Father: "I Wasn't Involved In Logging Job"; Son Charged

By: Todd Baucher Email
By: Todd Baucher Email

Update: 3/22/2012 6:45 P.M.

Cyril Pletcher, Junior, who everyone knows as "Bud" Pletcher, has been in the logging business since 1980. But he believes he's now been unfairly targeted, because of comments made by Elizabeth Moore. Pletcher says, not only was he not involved in logging on her ravenswood-area property, he has had little contact with her.

"The only time I saw her trees, is when we were cutting on our side of the property. I looked over and saw her trees, and that's as close as I have ever been to her property."

The person with whom Moore entered into a contract was Pletcher's son, who Pletcher says left his company beforehand. Pletcher says his son made that contract on his own, with no involvement from his father.

"I saw a copy of the contract Mrs. Moore showed me, and his name, Cyril C. Pletcher the third, is on it," Bud Pletcher says. "He was representing himself."

That's something with which the West Virginia Division of Forestry agrees. Forester Vernon Stephens told us late Thursday afternoon that the younger pletcher is accused of three misdemeanors: not having a timber license and not having a certified logging license, and failure to notify state foresters of having a logging operation.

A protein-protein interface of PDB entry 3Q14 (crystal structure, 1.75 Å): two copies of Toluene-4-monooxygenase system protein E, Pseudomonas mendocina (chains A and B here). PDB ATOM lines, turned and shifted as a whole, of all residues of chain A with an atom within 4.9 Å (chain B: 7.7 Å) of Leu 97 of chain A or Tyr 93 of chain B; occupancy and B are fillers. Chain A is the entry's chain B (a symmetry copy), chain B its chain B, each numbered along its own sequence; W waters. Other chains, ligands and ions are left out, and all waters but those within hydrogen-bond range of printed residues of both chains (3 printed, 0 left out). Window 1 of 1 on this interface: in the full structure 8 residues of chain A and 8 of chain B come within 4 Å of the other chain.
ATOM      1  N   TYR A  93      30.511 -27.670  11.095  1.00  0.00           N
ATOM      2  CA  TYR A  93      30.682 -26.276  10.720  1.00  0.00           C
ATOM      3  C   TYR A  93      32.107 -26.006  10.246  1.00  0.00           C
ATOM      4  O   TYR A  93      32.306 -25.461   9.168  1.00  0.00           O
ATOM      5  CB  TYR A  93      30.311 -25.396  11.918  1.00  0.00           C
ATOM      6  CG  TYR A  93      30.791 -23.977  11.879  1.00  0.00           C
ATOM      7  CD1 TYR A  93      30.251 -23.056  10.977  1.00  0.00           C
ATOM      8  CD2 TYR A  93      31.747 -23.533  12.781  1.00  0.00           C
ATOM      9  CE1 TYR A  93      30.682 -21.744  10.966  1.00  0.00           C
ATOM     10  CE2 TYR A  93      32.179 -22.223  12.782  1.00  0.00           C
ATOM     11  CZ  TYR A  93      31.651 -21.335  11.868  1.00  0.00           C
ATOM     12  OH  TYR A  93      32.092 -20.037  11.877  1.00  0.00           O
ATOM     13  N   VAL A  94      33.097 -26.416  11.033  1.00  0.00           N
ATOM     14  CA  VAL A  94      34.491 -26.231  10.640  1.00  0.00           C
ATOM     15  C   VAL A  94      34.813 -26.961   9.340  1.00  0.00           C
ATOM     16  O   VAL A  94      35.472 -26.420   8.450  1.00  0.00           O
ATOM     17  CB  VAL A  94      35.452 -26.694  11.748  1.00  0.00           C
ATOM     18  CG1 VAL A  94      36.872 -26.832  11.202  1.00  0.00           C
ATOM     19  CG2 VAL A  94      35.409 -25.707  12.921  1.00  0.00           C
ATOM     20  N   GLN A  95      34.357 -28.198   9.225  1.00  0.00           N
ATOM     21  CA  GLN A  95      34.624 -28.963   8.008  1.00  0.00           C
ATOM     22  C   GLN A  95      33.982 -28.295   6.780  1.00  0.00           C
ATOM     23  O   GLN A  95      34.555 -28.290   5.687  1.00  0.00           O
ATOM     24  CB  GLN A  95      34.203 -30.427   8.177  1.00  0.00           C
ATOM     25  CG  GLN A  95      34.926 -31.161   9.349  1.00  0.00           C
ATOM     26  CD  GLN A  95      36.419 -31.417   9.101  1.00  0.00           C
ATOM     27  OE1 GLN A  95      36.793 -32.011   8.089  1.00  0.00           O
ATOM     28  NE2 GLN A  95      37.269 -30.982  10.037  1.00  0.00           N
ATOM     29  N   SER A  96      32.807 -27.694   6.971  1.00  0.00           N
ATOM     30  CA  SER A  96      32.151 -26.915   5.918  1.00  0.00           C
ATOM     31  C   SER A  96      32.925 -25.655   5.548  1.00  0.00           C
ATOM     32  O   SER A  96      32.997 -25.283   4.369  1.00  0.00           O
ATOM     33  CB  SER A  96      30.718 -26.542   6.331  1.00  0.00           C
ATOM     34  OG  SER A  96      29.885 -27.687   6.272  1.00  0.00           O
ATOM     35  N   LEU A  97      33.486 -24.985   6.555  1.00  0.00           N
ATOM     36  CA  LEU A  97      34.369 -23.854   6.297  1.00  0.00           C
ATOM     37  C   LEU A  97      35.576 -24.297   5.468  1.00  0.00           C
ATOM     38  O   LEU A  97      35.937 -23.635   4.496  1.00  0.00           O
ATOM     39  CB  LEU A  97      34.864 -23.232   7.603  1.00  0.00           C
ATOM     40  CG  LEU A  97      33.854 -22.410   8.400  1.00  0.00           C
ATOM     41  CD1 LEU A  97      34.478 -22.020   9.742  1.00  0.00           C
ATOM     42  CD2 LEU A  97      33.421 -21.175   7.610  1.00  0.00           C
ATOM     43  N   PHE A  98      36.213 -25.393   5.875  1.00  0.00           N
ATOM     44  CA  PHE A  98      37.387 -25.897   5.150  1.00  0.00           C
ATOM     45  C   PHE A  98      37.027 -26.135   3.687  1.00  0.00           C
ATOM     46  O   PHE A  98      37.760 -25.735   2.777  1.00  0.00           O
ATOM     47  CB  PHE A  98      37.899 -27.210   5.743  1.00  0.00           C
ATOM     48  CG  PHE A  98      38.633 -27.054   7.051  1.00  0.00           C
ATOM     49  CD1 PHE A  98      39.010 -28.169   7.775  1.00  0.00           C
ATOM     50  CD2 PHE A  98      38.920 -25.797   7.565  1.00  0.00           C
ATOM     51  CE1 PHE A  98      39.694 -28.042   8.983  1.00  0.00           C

Stephens also said his father is not part of the forestry division's investigation.

The elder Pletcher maintains the controversy has hurt his business.

"The people we actually work for, they've had 2-300 phone calls asking why they have thieves working for them, Pletcher says. "It's going to hurt their business down the road, when we didn't have anything to do with it."

Moore is seeking the five thousand dollars she says she was promised in her contract, for the removal of the trees from her property. Bud Pletcher says that's something she will have to work out with his son, who we have not been able to reach for comment.